The Republican nominee for governor of Virginia, Wyatt B. Durrette, set as a goal for his administration today the nomination of a woman to the state Supreme Court.

Durrette said, however, he would not make an "unqualified commitment" to appoint a woman to the state's highest court, even if a seat opened during his administration. Durrette said he could make only a temporary appointment because the General Assembly elects judges.

Durrette's press conference announcement that he has formed a committee to help find qualified women to serve in his administration drew snickers from some Democrats.

"He must be trailing in the polls with women, too," said George Stoddart, spokesman for Gov. Charles S. Robb. "He's a Johnny-come-lately."

Only eight days before the Nov. 5 election in which he will face Democrat Gerald L. Baliles, Durrette was forced to curtail his campaign schedule because of a hoarse voice brought on by a long day of rallies in the Richmond area on Sunday.

"John Warner says to suck on lemons," Durrette quipped referring to the Virginia senator.

Staffers said Durrette canceled an early morning appearance at the E.I. Du Pont De Nemours & Co. Inc. textile plant in Richmond because of his hoarse voice and spent much of the day on the telephone "doing some fund raising and making personal calls" coordinating the last few days of his campaign, according to spokesman Don Harrison.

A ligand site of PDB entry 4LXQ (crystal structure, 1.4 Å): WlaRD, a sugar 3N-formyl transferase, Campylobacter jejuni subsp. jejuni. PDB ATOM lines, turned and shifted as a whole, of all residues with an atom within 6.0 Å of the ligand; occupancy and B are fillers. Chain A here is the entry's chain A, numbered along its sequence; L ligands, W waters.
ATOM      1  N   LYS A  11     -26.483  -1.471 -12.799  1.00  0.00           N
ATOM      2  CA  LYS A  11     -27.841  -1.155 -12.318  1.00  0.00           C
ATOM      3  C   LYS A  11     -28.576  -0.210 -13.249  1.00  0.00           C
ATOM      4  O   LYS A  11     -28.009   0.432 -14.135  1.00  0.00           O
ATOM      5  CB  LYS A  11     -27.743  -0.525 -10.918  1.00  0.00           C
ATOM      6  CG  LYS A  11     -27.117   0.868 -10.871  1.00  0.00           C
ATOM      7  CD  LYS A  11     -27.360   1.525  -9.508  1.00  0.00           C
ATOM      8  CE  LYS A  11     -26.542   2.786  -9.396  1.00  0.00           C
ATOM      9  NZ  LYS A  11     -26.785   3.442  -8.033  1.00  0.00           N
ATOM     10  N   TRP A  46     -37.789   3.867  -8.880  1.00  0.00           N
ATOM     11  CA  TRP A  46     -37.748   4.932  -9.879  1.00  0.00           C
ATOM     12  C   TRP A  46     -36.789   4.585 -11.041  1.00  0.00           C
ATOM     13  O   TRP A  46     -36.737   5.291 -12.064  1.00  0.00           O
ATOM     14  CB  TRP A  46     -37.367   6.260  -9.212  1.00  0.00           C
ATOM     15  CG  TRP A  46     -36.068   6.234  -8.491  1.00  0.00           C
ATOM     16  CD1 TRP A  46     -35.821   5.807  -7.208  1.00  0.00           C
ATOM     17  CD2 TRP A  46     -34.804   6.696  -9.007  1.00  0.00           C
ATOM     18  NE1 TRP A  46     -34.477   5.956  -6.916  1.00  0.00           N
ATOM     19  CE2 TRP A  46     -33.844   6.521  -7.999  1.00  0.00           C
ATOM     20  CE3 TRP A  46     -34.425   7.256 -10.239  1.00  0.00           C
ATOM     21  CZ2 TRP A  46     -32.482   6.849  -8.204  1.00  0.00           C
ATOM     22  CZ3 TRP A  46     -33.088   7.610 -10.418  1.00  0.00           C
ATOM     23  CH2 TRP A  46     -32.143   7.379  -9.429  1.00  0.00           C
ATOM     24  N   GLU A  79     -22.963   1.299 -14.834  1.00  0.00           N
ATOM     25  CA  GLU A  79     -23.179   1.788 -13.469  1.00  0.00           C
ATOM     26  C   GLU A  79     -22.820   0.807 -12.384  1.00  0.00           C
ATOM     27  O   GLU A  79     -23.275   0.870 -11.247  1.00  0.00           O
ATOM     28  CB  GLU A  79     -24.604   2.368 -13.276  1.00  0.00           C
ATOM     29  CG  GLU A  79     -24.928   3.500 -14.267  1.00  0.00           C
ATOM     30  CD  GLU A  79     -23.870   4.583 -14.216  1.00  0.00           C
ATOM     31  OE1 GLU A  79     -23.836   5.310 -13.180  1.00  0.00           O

Durrette's raspy voice also prompted him to reschedule two television appearances.

Both Durrette and Baliles, in separate appearances, fielded tough questions from a roomful of high school students at Richmond's prestigious St. Catherine's School, an Episcopal women's school for kindergarten through 12th grades.

When one student asked Baliles how he distinguishes himself from national Democratic figures who may be considered too liberal for Virginia, he sidestepped a direct answer saying, "The difference between Virginia Democrats and national Democrats is that in Virginia Democrats win."

In reponse to questions about his close association with former governor Mills E. Godwin, a one-time segregationist, Durrette said Godwin had "never suggested to me that anyone should hold a segregationist view."

"I've had all sorts of advice about what kind of campaign I ought to run," Durrette told the approximately 350 students. "But I call the shots."

Also today, Democrats denounced a radio commercial by W.R. (Buster) O'Brien, the GOP nominee for attorney general.

Democrat Tony Troy, who served as an appointed attorney general for a year in the late 1970s, said the spot suggests that Mary Sue Terry, the Democratic nominee, is not a qualified lawyer.

"It's the most transparent attempt at political deception," said Troy, who called for O'Brien to withdraw the commercial.

Troy said the spot says Terry is not a member of the Virginia Bar Association, but fails to point out that it is a voluntary association, to which only a quarter of the state's lawyers belong, and is easily confused by nonlawyers with the state bar, the licensing agency of which Terry is a member.